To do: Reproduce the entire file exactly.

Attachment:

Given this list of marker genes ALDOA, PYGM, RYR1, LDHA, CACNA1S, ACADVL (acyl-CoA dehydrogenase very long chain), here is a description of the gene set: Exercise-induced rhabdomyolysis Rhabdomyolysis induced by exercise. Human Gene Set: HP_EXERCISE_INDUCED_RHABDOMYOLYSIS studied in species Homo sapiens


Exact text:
Given this list of marker genes ALDOA, PYGM, RYR1, LDHA, CACNA1S, ACADVL (acyl-CoA dehydrogenase very long chain), here is a description of the gene set: Exercise-induced rhabdomyolysis Rhabdomyolysis induced by exercise. Human Gene Set: HP_EXERCISE_INDUCED_RHABDOMYOLYSIS studied in species Homo sapiens